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Piedmont International University in Winston-Salem and John Wesley University in High Point, both Christian colleges, plan to merge next year, officials at both schools said Tuesday.

The merger would take effect June 1 if the Transnational Association of Christian Colleges and Schools gives its approval, according to Piedmont International, which is accredited by the association.

Both schools’ boards of trustees have approved their merger.

In May 2015, Piedmont International, whose campus is at 420 S. Broad St. in Winston-Salem, merged with financially troubled Tennessee Temple University, a Christian college in Chattanooga, Tenn. Some of its students came to PIU, which also hired some of TTU’s faculty members and administrators.

PIU’s enrollment of for the 2016-17 academic year was 750, spokesman Devin Purgason said; John Wesley‘s enrollment for the current semester is 150.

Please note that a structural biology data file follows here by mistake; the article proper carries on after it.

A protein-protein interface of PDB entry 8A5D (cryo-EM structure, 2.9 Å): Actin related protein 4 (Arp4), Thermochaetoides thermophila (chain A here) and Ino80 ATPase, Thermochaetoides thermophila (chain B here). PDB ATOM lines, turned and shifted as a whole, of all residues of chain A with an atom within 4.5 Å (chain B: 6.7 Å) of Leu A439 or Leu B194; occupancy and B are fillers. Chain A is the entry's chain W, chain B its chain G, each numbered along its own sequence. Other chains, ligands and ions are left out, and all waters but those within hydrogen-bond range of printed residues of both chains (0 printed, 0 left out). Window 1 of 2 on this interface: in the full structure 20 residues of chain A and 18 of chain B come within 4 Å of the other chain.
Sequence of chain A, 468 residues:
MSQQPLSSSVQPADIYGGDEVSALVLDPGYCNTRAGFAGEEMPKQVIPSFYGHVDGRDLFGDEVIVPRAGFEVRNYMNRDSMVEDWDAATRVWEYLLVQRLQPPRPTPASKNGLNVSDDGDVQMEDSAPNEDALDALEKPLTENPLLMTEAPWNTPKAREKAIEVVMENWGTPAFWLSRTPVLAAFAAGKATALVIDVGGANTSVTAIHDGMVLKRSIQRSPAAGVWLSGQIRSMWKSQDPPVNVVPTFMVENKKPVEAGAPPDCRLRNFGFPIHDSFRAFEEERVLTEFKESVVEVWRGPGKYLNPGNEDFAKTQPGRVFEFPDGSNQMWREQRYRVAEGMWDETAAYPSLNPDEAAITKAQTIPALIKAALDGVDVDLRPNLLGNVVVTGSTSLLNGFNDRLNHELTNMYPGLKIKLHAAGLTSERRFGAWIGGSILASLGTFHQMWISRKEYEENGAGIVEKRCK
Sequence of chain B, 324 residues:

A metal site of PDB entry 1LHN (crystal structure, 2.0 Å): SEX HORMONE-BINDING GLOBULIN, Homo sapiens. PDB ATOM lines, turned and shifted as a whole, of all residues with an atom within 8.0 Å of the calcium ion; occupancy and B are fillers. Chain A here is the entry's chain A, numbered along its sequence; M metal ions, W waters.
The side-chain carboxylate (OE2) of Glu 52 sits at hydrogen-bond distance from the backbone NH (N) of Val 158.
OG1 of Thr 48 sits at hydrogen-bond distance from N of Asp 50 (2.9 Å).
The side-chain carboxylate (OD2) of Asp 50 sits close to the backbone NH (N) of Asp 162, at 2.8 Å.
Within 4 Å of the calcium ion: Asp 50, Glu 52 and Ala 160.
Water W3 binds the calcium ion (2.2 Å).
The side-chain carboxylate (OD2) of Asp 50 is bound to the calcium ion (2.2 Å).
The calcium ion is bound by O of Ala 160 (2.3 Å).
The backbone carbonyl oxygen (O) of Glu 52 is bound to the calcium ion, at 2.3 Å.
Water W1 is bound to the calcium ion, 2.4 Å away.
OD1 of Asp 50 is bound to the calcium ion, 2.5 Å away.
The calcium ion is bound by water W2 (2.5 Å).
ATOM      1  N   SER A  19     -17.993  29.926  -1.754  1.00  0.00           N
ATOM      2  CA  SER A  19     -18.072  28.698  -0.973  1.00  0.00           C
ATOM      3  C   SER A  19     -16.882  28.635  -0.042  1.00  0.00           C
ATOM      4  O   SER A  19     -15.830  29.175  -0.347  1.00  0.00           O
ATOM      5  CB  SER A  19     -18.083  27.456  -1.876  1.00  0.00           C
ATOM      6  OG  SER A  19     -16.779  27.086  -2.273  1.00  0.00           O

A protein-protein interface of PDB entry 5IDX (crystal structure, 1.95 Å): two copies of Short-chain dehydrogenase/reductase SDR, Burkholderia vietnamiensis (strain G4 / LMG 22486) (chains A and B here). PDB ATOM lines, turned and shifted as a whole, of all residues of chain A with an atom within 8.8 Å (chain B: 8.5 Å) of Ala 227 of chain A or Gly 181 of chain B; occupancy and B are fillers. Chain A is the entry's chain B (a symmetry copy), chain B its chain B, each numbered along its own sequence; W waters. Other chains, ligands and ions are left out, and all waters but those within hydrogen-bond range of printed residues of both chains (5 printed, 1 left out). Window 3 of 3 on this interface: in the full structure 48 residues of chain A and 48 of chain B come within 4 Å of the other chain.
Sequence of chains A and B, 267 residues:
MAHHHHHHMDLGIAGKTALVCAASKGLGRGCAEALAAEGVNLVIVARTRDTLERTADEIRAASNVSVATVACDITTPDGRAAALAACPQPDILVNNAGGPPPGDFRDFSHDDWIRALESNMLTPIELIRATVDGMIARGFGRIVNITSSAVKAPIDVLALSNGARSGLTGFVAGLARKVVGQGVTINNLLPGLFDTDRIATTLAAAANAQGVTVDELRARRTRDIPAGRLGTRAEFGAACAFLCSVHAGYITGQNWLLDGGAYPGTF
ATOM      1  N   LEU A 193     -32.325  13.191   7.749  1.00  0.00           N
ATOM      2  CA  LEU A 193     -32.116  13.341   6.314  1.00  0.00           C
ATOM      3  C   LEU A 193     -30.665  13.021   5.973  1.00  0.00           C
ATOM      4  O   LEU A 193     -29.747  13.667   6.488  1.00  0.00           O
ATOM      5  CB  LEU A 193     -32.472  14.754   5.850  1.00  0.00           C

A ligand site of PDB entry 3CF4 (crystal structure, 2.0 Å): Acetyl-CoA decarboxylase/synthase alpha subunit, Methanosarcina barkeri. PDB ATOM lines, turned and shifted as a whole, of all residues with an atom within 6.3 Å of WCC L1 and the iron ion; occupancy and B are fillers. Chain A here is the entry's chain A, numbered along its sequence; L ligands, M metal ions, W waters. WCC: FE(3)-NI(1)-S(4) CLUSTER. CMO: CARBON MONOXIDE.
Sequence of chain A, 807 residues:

The leaders of both universities said the merged school will have far greater influence than either could have realized alone. Both institutions are financially stable, Purgason said.

The merged school will be named Piedmont International University, but PIU’s chapel and School of Leadership will be renamed for John Wesley, Purgason said. Wesley, an English Anglican cleric, helped found Methodism in the 18th century.

Charles Petitt, Piedmont International’s president, said the universities have grown and are the two largest evangelical universities in the Triad area.

“We could continue on separately as we are for the foreseeable future and be pretty much the same 10 years from now,” Petitt said, “but it would be far better to pool our resources and all the great attributes of each school to create something truly special.”

He said John Wesley is bringing a business management school, a nursing partnership, complementary athletics programs and a vibrant student body.

Steven Condon, John Wesley’s president, said the merger is the right approach for both schools.

“Piedmont enjoys a history of high quality curriculum and the momentum in recent years that comes from large enrollment increases,” Cordon said. “They also bring to the table a well-developed set of online programs, a global footprint, and emerging dynamic athletic programs.”

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jhinton@wsjournal.com 336-727-7299 @jhintonWSJ

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